Wealth and status are demonstrated openly and emphasise the difference in authority. Promotions are rewarded not just financially but with a bigger office, better car and other visible privileges. Junior team members are expected to respond immediately to any request by their boss, regardless of any other duties they may have to perform.
It is also expected that those in authority will be obvious in their exercise of power. Russian managers are comfortable criticising openly and making impulsive decisions. In the same way, rewards and positive feedback are given publicly. This is uncommon when outsiders are present, but not unheard of.
Decisions, discussions and disagreeing As is expected in hierarchical societies, decisions are usually made at the most senior level. Individuals may be invited to contribute to decisions, but these are not discussions or debates. In meetings which involve negotiations, Russians will often withdraw from the meeting to consult, allowing the senior person to make the decision alone.
Disagreement with a senior person is very rarely expressed in public. It is appropriate to ask for a break to reconsider your position before continuing the meeting. Relationship Russians consider both relationship and task to be important.
They traditionally have extensive networks and rely on mutual influence to bypass bureaucracy. They are more comfortable doing business with people they know well. However, business relationships are measured by the success of a task — the relationship may not survive a bad experience or a failure.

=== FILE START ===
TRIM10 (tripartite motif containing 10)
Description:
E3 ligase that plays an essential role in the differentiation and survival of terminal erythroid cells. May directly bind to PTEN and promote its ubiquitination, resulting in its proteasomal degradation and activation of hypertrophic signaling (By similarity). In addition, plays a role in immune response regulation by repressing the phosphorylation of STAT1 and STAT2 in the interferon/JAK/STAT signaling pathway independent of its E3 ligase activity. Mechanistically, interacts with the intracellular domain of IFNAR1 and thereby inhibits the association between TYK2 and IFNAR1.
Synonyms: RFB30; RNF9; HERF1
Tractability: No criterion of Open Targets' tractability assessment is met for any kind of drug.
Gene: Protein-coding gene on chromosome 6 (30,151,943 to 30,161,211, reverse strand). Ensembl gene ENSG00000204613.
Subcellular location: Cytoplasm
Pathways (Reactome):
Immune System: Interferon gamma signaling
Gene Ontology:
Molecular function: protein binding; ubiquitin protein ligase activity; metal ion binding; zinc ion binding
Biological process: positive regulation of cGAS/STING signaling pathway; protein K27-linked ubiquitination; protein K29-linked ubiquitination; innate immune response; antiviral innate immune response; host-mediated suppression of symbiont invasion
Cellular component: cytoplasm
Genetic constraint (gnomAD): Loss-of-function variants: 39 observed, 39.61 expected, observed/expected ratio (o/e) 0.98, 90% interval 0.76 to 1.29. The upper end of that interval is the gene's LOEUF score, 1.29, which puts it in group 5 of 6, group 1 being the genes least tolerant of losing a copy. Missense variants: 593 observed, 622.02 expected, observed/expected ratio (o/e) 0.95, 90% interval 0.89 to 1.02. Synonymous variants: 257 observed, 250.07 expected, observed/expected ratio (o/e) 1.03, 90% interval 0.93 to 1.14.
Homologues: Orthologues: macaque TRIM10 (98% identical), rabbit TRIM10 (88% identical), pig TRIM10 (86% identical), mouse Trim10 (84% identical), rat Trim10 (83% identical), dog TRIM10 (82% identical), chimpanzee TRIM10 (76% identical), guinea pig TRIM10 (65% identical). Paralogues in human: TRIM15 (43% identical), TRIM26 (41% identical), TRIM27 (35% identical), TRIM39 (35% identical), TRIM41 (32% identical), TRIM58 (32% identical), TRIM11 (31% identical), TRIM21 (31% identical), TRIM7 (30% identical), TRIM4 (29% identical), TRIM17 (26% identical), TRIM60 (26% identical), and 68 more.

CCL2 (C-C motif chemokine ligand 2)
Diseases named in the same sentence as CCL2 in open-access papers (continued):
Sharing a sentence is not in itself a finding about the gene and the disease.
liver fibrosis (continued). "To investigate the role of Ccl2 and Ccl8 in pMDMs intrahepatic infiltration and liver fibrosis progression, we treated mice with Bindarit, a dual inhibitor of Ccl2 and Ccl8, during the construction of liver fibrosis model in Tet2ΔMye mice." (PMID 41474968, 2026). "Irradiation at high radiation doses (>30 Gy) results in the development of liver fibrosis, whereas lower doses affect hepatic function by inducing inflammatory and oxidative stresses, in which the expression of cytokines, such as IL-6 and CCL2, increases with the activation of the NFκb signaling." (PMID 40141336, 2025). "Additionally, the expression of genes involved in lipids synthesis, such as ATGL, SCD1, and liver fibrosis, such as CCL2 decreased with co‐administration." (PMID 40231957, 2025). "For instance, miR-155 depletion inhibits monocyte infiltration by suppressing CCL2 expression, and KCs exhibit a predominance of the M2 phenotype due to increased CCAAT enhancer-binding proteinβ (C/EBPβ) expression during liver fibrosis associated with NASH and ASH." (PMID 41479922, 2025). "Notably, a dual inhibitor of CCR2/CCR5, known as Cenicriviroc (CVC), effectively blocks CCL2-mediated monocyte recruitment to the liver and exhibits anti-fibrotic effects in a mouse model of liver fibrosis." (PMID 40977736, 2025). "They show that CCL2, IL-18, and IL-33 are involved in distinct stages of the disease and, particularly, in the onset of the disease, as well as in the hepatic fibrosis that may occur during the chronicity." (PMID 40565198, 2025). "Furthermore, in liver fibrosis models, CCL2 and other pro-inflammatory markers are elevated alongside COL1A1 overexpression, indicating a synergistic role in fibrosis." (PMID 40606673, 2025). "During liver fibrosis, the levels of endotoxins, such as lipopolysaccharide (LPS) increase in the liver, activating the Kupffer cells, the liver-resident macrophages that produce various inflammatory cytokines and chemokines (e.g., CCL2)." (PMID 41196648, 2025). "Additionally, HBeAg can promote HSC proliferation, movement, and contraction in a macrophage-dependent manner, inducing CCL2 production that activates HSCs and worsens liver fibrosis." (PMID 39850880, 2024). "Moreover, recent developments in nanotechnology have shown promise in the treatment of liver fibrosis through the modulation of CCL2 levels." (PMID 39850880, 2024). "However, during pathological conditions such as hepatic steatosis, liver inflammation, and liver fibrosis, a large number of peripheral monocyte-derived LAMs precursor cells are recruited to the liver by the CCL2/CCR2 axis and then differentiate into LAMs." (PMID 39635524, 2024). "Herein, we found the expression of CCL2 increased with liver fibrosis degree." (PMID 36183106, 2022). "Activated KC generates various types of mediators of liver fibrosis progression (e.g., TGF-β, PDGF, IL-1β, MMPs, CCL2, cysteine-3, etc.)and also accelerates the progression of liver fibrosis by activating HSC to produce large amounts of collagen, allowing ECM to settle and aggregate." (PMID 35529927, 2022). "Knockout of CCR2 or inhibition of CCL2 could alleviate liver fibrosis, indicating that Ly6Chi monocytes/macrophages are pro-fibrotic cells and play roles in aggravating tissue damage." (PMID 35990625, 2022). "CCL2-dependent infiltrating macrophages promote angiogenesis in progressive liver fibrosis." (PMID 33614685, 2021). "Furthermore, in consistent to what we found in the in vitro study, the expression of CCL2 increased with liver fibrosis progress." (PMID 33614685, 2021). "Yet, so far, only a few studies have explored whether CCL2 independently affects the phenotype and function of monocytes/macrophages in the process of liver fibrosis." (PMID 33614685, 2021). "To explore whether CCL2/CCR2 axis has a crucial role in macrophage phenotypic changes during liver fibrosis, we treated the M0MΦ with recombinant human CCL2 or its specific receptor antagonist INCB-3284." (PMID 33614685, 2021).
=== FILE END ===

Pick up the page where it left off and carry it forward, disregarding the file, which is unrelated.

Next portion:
Loyalty is to a person rather than an organisation and you must re-establish a relationship each time your contact moves on.Guide To Russia - Etiquette, Customs, Culture & Business Russia is the largest country on earth, covering over one eighth of the earth’s land mass and encompassing eleven time zones.
Its vastness means it has a wide range of climates, from Arctic conditions in the north, to balmy warmth in the south. Russian Dining Etiquette.
Learn or review dining etiquette for Russia. Topics for include, among others, mealtimes and typical food, national drinks, toasts, table manners, tipping etiquette, business lunch etiquette, host etiquette, guest etiquette, regional differences, dining etiquette in the home, and dining etiquette at a restaurant.
Home» Culture & Tradition» Russian Etiquette and Customs This is, without a doubt, the biggest barrier to foreign business in Russia. Without a trusted local partner, many Westerns struggle to figure out all the nuances of the Russian system. los angeles.
wst sfv lac sgv lgb ant search craigslist. post to classifieds; my account; help, faq, abuse, legal. Business Meeting Protocol and Etiquette in Russia. July 13, Business communications, Business Culture Aleksej Heinze.
Image (CC) by Rufus Walabee – One night in Moscow. Key values in your Russian business meeting. Russia is a country of cultural contradictions. Not only is it a very big country, covering nine time zones, the . If you’re set to carry out business in Russia, it’s important to understand that their business etiquette is very different to what we might see in Britain.